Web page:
The number of U.S. children in foster care has been on the rise since 2012, and most experts agree that the upward trend will continue.
But how are states doing at ensuring there are enough foster homes and other placements to take these children in?
The Chronicle of Social Change recently completed a state-by-state research project to determine whether this increase in foster youth has been met with a proportional increase in foster homes.
The simple answer, for at least half of the states in this country, is no. Our report, “The Foster Care Housing Crisis” shows that at least half the states have seen their foster care capacity decrease since 2012.
Meanwhile, the number of children in foster care care has likely risen since 2015, the last year for which federal data is available. Based on 2017 figures provided to The Chronicle by many state agencies, we project the number has risen to about 443,000, a 3 percent increase from the federal 2015 data and an 11 percent increase from the 2012 data.
The Chronicle was able to collect enough information to make a comparison in 34 states and Washington, D.C. We used data obtained directly from state agencies to compare the number of non-relative beds or homes in 2012 to those available this year.
Of the 34 states, 14 states and D.C. saw a decline in the number of licensed non-relative beds or homes. Ten of those states saw an increase in the foster care population during this same time frame.
There were 20 states that saw a numerical increase in non-relative beds or homes available. But 11 of those also saw an increase in foster youth far greater than the increase in beds and homes.
The U.S. Department of Health and Human Service does not collect any data on foster home capacity. But the trend identified in this data is echoed in the findings of HHS’ periodic reviews of state systems, known as the Child and Family Services Review (CFSR).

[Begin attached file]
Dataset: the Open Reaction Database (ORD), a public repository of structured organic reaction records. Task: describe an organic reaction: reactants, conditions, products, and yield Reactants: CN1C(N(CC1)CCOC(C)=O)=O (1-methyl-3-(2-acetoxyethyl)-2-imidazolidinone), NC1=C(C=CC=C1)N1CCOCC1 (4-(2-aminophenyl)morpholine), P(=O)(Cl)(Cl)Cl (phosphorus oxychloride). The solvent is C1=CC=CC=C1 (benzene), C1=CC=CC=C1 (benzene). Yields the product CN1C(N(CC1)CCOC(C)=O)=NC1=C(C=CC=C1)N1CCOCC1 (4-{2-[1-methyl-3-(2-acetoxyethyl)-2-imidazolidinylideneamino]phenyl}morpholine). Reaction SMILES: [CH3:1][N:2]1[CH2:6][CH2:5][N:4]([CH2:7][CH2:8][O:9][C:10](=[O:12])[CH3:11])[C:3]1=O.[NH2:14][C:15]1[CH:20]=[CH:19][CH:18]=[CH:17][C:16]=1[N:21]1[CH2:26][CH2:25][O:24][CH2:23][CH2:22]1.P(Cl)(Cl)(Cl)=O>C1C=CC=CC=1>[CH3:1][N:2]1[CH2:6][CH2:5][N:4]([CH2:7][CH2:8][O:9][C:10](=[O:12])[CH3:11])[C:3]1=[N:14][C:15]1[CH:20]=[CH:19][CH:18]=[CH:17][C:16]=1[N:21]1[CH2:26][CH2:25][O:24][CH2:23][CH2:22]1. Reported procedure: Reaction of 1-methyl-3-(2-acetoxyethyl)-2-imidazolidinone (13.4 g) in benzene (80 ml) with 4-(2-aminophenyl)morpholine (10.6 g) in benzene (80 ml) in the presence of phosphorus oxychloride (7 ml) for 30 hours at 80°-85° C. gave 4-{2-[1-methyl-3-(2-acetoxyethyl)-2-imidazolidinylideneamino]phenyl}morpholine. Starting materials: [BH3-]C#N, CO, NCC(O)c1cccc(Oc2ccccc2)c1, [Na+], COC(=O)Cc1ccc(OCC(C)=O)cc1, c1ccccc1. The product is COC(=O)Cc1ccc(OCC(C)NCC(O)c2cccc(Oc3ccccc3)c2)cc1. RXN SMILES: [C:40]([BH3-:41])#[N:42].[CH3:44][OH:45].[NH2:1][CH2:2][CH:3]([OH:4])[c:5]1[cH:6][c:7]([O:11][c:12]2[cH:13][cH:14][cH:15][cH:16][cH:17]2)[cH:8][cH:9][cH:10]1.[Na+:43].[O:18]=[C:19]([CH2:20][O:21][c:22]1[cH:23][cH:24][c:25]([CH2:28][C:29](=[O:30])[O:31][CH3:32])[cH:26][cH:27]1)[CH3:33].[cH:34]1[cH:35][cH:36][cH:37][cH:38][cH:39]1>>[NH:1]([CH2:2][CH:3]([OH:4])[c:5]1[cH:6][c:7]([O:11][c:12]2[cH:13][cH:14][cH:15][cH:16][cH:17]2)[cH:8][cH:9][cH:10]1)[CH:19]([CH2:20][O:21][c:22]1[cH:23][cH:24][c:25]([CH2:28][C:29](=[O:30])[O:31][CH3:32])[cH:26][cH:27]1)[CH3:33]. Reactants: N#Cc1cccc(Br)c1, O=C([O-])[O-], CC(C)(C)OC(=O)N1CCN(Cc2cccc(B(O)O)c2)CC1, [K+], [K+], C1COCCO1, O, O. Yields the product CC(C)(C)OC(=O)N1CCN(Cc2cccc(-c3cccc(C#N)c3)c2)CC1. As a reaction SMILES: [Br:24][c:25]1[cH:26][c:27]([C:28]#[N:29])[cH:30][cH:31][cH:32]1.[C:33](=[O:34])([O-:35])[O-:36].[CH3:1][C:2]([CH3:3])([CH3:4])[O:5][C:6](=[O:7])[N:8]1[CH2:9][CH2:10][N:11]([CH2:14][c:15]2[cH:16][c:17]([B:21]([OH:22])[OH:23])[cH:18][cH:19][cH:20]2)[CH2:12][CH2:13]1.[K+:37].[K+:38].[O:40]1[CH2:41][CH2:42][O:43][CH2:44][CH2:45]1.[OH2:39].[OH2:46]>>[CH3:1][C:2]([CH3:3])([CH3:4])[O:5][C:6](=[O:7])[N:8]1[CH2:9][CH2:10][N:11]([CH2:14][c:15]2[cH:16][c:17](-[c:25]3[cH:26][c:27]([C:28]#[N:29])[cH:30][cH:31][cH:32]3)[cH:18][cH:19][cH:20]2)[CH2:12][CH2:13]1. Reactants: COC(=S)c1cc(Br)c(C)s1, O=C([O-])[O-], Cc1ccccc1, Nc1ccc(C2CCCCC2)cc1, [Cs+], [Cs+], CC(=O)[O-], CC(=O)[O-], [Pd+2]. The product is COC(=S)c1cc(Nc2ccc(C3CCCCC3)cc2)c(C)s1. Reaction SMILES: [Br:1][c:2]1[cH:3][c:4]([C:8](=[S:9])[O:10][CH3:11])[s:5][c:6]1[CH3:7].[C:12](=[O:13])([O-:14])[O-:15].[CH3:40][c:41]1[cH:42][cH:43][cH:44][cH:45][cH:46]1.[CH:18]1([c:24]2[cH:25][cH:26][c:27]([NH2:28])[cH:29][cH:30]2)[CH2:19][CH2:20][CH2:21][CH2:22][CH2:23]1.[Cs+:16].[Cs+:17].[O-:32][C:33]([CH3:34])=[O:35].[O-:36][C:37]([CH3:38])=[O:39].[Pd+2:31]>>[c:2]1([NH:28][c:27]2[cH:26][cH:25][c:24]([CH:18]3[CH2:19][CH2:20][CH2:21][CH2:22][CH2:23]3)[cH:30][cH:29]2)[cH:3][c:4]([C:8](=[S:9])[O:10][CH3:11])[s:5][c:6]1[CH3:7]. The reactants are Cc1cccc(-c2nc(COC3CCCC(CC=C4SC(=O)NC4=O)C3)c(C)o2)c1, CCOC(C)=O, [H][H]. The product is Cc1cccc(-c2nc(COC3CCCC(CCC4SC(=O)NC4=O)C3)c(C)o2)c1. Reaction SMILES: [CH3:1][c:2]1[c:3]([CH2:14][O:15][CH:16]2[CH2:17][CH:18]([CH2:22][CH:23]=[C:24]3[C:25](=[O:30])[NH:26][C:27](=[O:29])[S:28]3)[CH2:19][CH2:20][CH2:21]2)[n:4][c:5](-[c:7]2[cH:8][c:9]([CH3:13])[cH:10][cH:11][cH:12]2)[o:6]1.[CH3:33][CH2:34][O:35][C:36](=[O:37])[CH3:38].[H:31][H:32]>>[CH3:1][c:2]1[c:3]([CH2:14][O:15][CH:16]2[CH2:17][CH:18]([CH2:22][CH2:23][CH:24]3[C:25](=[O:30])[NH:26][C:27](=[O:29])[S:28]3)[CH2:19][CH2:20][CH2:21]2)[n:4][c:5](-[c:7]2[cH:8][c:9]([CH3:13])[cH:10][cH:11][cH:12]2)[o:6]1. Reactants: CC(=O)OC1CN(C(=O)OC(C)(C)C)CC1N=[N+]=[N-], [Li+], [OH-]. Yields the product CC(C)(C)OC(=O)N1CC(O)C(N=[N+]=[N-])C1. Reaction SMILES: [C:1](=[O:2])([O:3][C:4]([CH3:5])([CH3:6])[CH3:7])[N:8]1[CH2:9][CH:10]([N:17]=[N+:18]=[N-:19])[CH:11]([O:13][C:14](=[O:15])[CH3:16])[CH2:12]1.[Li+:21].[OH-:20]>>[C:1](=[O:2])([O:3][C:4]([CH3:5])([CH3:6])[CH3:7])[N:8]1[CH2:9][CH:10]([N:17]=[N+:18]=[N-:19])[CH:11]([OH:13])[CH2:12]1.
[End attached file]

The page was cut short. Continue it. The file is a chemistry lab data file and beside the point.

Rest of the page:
Thirty-two of 50 states received a “Needs Improvement” rating on the CFSR when it came to the “Diligent Recruitment of Foster and Adoptive Parents” measure. In a number of states, the CFSRs reference a general shortage of foster homes.
Among the other findings from “The Foster Care Housing Crisis” report:
- In some states, a growing reliance on kinship care has offset the demand for non-relative homes. In other states, the percentage of foster youth placed with relatives has been flat since 2008.
- Overall increases in some states have masked localized or demographic shortfalls, meaning that some children may have to be placed far from home. In the CFSR process, HHS noted several states noted where stakeholders reported shortages in homes for certain regions, for older youth, Native American youth or sibling groups.
- Capacity challenges are not necessarily a byproduct of complacency. Some states have noted a concerted effort to recruit more foster homes in their documentation for the federal CFSR, only to yield fewer homes or growth that was outpaced by the increase of foster youth.
- Some states have succeeded in intentionally growing the number of beds available for foster children. The report notes strategies employed by Arkansas, Kentucky and New Jersey.
This report is strictly an attempt to gauge the trends in foster home capacity at a time when the number of foster youth in the country has increased. Two separate issues of greater importance that readers should consider:
- States that have seen their capacity compromised by a rising number of foster youth would be smart to assess whether they could keep more youth safely at home.
- Quality should not be compromised to address problems with quantity. The Senate Finance Committee recently released a report in which it expressed concern about state monitoring and quality control in foster care, particularly in regard to private providers.
Click here to read “The Foster Care Housing Crisis.”